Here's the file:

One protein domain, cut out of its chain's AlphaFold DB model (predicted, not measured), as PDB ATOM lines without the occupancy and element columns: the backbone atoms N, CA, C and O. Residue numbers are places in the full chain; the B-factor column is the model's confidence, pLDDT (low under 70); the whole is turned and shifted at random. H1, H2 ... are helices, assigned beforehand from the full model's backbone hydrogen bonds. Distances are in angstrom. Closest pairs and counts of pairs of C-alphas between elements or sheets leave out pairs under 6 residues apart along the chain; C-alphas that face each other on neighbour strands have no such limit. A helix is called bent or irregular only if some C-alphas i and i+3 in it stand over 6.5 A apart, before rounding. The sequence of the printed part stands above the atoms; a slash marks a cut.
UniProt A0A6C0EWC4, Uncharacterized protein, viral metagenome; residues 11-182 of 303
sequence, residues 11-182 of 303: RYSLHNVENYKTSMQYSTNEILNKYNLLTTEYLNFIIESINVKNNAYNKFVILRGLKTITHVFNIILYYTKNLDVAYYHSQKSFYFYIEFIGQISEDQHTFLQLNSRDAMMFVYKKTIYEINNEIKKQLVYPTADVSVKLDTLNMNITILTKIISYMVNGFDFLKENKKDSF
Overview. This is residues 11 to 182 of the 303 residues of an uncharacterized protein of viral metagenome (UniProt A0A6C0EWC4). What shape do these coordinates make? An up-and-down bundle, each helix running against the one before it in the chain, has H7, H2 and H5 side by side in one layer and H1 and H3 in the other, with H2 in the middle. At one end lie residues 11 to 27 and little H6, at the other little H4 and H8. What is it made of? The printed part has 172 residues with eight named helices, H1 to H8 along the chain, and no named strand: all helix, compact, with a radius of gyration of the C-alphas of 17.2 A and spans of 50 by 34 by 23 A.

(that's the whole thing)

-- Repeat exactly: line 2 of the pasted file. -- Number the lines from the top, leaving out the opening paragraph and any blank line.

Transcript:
sequence, residues 11-182 of 303: RYSLHNVENYKTSMQYSTNEILNKYNLLTTEYLNFIIESINVKNNAYNKFVILRGLKTITHVFNIILYYTKNLDVAYYHSQKSFYFYIEFIGQISEDQHTFLQLNSRDAMMFVYKKTIYEINNEIKKQLVYPTADVSVKLDTLNMNITILTKIISYMVNGFDFLKENKKDSF